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Annu Rev Nutr. 2000;20:291-310.

Cellular copper transport and metabolism.

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Department of Biochemistry and Biophysics and the Faculty of Nutrition, Texas A&M University, College Station, Texas 77843-2128, USA.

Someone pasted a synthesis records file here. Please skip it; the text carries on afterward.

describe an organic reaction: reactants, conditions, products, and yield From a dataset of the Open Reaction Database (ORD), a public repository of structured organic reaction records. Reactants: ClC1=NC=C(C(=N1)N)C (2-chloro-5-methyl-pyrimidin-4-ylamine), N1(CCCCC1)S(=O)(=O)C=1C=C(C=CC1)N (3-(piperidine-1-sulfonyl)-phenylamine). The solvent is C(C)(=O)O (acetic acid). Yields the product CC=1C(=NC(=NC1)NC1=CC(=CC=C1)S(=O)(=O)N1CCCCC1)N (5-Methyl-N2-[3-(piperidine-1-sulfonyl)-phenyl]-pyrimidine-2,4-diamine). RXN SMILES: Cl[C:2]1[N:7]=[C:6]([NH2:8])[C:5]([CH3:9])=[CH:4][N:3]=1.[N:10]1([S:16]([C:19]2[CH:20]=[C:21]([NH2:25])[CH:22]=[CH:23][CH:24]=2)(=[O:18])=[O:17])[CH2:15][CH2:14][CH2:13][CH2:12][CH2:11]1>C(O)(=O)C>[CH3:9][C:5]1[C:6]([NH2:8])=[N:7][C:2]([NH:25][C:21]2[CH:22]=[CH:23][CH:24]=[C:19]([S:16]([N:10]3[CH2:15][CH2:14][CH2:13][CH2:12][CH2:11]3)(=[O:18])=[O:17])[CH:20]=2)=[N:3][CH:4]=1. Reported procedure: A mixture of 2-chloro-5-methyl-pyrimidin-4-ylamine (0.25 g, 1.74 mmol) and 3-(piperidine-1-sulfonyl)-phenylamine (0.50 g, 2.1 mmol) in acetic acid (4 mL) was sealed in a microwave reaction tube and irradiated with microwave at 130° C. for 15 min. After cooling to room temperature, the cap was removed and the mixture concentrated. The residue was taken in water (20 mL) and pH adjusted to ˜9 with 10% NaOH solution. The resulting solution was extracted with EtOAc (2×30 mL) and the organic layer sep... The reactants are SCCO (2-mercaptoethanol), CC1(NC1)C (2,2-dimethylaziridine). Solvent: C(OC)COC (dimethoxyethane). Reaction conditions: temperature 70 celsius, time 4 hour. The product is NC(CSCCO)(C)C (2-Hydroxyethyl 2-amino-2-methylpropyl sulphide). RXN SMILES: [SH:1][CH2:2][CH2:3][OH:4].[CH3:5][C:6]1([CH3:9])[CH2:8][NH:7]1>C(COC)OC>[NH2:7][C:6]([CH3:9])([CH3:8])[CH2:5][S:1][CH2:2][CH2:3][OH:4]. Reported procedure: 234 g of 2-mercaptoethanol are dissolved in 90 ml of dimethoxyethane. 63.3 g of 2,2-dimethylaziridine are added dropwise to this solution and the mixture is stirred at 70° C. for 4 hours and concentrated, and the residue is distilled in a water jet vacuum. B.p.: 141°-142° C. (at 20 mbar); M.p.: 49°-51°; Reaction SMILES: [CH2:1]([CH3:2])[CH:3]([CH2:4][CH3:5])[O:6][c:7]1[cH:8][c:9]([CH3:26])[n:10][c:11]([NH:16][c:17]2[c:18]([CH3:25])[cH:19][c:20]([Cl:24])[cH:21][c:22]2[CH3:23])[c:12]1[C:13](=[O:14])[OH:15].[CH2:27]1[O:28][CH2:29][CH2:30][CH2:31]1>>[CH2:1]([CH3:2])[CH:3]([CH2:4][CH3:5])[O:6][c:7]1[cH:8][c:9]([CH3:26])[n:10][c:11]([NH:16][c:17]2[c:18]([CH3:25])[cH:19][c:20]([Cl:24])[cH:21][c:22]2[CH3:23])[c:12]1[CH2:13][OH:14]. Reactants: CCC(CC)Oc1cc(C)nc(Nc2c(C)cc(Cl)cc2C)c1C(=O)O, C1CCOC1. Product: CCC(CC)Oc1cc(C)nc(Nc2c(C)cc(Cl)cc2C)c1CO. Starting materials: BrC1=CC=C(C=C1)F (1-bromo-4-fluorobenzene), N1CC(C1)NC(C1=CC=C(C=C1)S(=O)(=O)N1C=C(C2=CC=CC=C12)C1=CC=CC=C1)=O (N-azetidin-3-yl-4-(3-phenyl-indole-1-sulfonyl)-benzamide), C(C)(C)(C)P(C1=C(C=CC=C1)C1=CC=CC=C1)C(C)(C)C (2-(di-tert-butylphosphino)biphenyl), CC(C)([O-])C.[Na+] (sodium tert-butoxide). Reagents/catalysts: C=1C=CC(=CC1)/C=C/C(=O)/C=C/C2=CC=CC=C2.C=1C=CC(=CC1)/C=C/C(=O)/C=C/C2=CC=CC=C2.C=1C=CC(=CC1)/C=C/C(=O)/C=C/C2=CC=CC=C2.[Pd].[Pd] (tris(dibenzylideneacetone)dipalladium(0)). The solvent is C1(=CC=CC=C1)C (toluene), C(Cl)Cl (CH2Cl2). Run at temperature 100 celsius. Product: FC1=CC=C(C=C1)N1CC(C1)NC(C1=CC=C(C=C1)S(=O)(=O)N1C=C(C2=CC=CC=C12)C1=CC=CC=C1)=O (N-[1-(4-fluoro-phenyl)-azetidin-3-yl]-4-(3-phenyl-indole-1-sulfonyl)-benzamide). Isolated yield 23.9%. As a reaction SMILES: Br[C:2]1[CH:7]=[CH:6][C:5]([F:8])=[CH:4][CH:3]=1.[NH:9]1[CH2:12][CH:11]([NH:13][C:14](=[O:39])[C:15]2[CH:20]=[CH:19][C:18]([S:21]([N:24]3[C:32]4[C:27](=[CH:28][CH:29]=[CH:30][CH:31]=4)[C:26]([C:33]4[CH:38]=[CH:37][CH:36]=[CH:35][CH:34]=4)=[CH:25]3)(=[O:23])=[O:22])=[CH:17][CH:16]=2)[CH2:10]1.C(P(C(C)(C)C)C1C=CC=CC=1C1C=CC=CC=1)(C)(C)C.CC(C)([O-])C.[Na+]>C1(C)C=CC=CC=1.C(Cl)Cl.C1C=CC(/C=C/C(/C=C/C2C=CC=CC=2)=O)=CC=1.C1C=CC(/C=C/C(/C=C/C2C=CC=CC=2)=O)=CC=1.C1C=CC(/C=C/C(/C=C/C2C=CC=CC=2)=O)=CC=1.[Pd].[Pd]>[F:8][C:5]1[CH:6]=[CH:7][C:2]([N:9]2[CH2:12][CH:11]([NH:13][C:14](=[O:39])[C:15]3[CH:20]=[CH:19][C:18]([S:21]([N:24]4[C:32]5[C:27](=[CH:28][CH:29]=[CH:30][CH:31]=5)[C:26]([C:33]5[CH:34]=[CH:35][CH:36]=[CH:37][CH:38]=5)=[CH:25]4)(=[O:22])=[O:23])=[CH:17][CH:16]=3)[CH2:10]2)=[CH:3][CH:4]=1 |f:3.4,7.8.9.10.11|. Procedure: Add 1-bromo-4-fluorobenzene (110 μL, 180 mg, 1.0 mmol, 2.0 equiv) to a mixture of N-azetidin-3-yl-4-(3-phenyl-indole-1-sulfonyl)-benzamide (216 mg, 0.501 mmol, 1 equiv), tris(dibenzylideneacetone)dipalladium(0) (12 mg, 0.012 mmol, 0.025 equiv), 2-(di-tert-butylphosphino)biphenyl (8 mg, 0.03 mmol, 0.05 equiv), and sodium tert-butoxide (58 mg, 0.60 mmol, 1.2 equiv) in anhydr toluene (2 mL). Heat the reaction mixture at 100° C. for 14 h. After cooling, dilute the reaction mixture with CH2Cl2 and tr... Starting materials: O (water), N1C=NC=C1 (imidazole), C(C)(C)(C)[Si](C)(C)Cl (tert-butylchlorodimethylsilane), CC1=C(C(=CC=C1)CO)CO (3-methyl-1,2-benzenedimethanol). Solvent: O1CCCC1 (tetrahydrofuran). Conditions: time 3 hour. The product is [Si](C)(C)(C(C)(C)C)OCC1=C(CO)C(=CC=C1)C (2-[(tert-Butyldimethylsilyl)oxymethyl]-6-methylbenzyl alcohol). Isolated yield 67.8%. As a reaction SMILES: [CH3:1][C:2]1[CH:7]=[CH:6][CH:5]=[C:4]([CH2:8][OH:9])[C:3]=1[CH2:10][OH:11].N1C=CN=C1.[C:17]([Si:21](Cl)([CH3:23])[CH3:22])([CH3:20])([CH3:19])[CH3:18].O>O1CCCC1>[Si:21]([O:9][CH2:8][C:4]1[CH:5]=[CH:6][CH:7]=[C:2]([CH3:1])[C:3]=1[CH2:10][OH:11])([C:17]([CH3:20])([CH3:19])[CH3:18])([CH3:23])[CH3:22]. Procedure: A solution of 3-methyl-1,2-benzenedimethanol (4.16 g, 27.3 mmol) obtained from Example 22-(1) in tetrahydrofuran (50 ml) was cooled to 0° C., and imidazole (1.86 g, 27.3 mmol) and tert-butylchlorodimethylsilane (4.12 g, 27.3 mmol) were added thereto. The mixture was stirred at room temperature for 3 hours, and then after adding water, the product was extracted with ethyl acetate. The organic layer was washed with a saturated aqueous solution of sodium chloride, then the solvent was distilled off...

The transport and cellular metabolism of Cu depends on a series of membrane proteins and smaller soluble peptides that comprise a functionally integrated system for maintaining cellular Cu homeostasis. Inward transport across the plasma membrane appears to be a function of integral membrane proteins that form the channels that select Cu ions for passage. Two membrane-bound Cu-transporting ATPase enzymes, ATP7A and ATP7B, the products of the Menkes and Wilson disease genes, respectively, catalyze an ATP-dependent transfer of Cu to intracellular compartments or expel Cu from the cell. ATP7A and ATP7B work in concert with a series of smaller peptides, the copper chaperones, that exchange Cu at the ATPase sites or incorporate the Cu directly into the structure of Cu-dependent enzymes such as cytochrome c oxidase and Cu, Zn superoxide dismutase. These mechanisms come into play in response to a high influx of Cu or during the course of normal Cu metabolism.

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